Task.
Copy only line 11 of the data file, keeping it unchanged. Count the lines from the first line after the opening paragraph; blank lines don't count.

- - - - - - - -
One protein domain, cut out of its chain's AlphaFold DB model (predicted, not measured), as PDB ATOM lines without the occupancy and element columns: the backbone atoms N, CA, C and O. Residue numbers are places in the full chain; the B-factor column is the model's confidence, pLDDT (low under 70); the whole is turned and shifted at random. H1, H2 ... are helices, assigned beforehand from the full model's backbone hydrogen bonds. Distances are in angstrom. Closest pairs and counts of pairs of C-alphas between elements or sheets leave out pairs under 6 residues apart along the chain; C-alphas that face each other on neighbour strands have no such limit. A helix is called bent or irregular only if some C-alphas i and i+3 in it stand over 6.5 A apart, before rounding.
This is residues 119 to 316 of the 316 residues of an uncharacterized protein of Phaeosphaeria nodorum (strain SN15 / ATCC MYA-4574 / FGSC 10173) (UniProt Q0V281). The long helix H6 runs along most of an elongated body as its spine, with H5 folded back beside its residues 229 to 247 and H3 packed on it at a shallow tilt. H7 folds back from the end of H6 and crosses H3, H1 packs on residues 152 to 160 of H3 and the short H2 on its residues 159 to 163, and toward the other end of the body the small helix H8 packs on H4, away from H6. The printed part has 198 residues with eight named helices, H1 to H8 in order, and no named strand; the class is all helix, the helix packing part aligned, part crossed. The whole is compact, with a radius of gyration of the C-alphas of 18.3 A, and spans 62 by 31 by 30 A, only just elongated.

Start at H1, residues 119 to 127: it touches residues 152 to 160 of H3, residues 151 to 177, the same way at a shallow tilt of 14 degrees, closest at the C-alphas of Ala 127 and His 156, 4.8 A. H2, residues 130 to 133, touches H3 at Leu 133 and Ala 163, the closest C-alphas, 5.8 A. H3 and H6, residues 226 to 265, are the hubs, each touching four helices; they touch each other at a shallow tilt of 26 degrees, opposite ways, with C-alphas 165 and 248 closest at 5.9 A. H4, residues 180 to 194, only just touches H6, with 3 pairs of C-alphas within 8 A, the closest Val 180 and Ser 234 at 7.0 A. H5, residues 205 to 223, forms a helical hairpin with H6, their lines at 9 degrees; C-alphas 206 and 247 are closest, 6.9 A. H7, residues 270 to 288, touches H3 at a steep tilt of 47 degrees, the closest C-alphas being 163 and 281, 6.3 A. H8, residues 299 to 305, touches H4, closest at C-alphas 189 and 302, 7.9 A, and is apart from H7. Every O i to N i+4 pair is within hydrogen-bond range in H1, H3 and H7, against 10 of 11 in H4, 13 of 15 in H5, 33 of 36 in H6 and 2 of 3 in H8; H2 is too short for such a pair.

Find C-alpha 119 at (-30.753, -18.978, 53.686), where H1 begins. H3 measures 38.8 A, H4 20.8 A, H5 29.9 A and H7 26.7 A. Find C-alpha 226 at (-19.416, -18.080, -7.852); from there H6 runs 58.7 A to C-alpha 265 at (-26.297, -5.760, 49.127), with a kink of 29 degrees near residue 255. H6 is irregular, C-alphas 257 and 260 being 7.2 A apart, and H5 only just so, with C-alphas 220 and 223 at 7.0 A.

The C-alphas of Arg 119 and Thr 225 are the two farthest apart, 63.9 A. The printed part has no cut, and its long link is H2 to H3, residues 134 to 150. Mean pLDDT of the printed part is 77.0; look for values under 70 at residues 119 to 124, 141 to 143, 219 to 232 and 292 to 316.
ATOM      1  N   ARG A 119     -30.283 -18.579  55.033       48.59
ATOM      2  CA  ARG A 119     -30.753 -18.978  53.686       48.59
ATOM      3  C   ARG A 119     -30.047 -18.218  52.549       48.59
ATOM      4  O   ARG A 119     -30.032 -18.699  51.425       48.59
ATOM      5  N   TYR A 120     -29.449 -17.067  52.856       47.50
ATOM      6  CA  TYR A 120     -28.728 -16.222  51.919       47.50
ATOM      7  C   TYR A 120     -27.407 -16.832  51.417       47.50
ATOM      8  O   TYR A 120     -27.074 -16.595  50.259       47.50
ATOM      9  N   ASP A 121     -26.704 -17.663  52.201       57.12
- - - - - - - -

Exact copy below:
ATOM      7  C   TYR A 120     -27.407 -16.832  51.417       47.50